The weight of the ship in turn largely dictates the nuclear plant. But the latter is a /mess/ (massive investment for huge volumetric waste) in steam kettle technology for which specialist training and certification as well as port priveleges are mandatory. The use of conventional shafts vice azipods are another example of legacy-inheritance 'non thinking' as you basically end up paying a massive weight penalty in both structural carrythru and penetration seal as well as the LENGTH of the drive train itself.

All of which is pure bull because you don't typically need to make turns for more than 7-11 knots to get 20-30 knot WOD going and UCAVs will be so light (and such excellent lifting body designs) that even this may be 'excessive' with the energy of the new EMALS.

The Island Going Aft is better than nothing but it and the angle deck continue to hog 2/3rds the deck space while the notion that you are going to shoot-forward brings into question the effect on the deckpark with the aft area taken away from the waist. I also personally question the sea keeping qualities of a large mass resting on a corner post like that. LOTS of potential for heel-and-roll in a heavy sea and you are just that much farther aft from a see-to-steer perspective.

Given you /want/ to keep a minimum of three cats available, a much, MUCH, better solution is the STRAC or SWATH layout and dumping the island for a residual MEMS type enclosure. If you put the elevators amidships and aft and run with twin, _straight_, runways each about 400ft (the size of the angle deck alone, presently), you can run simultaneous shoot and recover ops with easy wingspan clearance, side to side, while surging to an alpha launch capability with the entire aft end of the ship available for rapid feed to the JBDs.

You may also (finally) get an ability to routinely bring large C-130 class platforms aboard in the replacement super-whale, URP and COD mission (theoretically being able to replace entire airwings if not gold/blue crews 'underway' to sustain-forward without leaving a combat area for an uncertain port of call).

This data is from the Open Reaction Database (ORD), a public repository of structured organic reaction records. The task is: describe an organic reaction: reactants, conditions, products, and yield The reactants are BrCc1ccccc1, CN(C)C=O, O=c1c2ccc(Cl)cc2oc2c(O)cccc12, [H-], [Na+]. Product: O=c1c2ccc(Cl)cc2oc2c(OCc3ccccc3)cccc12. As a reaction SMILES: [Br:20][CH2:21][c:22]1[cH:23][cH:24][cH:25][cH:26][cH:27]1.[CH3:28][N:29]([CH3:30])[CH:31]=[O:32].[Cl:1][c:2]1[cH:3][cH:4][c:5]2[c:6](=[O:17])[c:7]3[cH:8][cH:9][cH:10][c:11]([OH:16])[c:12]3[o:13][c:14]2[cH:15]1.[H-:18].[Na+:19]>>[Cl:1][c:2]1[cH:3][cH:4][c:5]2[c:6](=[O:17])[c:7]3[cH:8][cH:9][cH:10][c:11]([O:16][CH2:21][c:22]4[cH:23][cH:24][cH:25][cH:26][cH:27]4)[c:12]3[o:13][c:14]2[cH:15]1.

All in a 50-60,000 ton class vessel for which the ability to carry crated UCAVs takes you from a 10-20 plane airwing to 70-100 in a few hours of knocktogether (much like the WWII class vessels, the smallest of which carried 85-90 airframes while the Essex took this up to 100-120). Because UCAVs can by made small enough to do this while manned jets cannot.

NOW, added to the 'no fatigue' variable that is UCAV on-station loiter and immediate turn-upon-return, YOU CAN replace the AEF/GSTF as a fully capable (independent) power projector.

There are other problems, the ESSM are worthless against supersonic threats or aeroballistics. You really need a Sea Light class or better DEW to handle ALL terminal defense with SM.6 ERAM and OTH midcourse (HAEUAV) on a couple longshot goalkeepers attriting the ASST/ASUW shooters upwards of 400km out. The notion that electronic arrays are 'new' is ludicrous, Big-E had them upon commisioning back in the /60's/. Why you would want to scream RF from such (large, easily damaged, class-specific) systems when a simple SPS-48 3D and a bunch of satcomms/direct microwave minimasts get you equal or better connectivty to the CHEAP AND EASY TO LOSE radiators in the CG/DDG classes I will never understand.

That said, it doesn't really matter because, even with the 'facetted' island, the general configuration of the ship remains impractical for signature control and likely always will be to anyone with an overhead or other ASST (ROTHR) capability to see air ops from inside 400nm. Which of course agin means that if you want to survive the sighting as much as attack phase of junior's OODA loop, you'd sure as hell better do it with a 'natural' 1,000nm radius (air) platform servicing bubble around the boat..

CVN-21 is likely going to be a stone beach to transit through any of the major canals. Just like the Nimitz before it.